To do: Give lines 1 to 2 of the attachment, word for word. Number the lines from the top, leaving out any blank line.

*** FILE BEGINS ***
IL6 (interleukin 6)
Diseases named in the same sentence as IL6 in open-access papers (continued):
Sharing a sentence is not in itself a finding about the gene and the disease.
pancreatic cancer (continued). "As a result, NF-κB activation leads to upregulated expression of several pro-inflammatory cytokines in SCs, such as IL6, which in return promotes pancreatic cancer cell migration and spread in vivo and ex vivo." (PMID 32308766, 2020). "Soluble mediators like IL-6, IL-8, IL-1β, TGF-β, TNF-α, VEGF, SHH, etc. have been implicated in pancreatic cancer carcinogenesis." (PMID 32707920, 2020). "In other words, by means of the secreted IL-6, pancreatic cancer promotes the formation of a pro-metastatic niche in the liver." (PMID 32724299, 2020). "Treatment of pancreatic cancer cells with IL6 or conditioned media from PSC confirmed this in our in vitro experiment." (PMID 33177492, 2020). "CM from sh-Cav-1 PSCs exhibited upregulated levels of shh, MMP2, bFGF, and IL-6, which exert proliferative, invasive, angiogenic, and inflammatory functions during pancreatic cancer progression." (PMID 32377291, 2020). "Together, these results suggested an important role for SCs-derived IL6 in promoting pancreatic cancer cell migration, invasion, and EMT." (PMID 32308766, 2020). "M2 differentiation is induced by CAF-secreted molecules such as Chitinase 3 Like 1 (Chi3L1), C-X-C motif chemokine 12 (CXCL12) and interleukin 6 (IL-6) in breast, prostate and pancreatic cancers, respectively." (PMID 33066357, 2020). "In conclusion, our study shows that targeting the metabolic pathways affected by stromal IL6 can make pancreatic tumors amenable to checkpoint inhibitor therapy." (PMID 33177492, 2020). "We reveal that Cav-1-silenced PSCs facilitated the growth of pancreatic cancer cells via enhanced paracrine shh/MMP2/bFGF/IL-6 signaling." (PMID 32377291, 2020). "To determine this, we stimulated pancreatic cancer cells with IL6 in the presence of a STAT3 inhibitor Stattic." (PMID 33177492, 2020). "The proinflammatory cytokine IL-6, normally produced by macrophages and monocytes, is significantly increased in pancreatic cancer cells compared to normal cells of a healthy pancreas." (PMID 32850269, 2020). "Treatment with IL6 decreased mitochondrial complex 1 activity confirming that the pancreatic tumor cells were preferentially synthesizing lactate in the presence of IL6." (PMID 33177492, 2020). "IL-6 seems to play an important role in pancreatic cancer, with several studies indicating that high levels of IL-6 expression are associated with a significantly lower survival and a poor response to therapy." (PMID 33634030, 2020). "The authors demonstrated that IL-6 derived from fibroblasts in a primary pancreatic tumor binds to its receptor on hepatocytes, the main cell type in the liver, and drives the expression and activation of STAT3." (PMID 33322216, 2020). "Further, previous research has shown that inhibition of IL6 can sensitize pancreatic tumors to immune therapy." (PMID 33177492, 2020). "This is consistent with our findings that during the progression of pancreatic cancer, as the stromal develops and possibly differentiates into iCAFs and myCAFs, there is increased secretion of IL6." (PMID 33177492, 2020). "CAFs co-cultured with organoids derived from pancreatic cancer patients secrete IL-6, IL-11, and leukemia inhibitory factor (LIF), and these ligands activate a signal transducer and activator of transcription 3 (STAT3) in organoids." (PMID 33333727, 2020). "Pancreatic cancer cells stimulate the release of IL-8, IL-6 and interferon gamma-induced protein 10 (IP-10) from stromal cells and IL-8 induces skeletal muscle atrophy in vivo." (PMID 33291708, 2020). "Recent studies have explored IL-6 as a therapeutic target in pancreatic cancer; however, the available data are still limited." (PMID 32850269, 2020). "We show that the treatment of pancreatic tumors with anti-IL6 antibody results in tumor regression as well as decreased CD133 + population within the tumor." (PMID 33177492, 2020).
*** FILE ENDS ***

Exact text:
IL6 (interleukin 6)
Diseases named in the same sentence as IL6 in open-access papers (continued):